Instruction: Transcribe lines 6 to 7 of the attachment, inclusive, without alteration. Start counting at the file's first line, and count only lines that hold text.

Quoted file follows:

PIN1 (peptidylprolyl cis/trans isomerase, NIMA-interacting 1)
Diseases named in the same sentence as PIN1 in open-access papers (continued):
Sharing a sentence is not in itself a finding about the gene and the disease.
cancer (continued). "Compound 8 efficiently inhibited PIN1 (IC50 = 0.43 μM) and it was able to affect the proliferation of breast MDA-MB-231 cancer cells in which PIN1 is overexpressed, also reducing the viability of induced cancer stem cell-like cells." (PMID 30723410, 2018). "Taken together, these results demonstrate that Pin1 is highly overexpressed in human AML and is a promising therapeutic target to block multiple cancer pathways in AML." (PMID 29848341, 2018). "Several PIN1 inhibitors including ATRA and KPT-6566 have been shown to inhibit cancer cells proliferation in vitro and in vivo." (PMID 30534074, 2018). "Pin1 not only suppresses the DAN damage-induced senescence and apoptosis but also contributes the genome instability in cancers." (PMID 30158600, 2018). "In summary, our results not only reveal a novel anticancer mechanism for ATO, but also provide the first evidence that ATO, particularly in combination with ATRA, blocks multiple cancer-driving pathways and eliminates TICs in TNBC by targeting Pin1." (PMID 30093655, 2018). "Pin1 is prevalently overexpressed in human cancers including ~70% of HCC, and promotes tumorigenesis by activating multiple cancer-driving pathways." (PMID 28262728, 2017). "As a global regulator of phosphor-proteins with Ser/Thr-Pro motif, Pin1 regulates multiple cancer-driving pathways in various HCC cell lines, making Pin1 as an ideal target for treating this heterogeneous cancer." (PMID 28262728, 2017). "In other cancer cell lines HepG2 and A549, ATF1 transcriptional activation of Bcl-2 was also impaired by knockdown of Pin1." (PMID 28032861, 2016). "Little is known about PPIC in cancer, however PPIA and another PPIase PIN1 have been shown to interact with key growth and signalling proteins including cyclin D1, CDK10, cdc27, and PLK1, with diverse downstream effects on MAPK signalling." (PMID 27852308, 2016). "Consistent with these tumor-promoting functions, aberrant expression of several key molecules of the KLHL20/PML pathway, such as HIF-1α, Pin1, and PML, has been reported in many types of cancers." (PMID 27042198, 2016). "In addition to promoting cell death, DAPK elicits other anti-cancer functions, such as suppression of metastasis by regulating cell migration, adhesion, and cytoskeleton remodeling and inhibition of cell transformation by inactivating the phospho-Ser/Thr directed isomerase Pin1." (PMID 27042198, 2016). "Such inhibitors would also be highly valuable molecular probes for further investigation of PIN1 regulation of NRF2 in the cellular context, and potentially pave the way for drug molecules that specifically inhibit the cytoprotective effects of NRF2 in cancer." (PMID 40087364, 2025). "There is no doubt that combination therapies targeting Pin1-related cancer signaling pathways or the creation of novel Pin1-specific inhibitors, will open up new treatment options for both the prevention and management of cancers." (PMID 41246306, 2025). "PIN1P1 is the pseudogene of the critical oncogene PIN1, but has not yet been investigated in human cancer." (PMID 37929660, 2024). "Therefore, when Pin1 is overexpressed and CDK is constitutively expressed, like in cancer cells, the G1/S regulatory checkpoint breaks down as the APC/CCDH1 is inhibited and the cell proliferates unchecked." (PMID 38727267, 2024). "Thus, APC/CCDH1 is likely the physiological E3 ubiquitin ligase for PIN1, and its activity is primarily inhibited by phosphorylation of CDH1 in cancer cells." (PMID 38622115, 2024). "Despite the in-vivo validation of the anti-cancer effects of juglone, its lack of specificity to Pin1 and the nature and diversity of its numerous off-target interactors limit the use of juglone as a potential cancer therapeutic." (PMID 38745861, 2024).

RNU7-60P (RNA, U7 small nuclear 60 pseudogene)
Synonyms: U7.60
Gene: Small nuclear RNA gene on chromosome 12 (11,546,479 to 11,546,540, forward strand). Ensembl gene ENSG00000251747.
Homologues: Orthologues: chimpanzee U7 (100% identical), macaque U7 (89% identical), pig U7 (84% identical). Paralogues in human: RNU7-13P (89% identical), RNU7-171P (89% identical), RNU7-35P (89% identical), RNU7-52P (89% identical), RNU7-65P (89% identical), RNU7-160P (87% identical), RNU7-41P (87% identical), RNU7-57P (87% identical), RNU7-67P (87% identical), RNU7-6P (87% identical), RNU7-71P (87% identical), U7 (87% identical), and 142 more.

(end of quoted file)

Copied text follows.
Synonyms: U7.60
Gene: Small nuclear RNA gene on chromosome 12 (11,546,479 to 11,546,540, forward strand). Ensembl gene ENSG00000251747.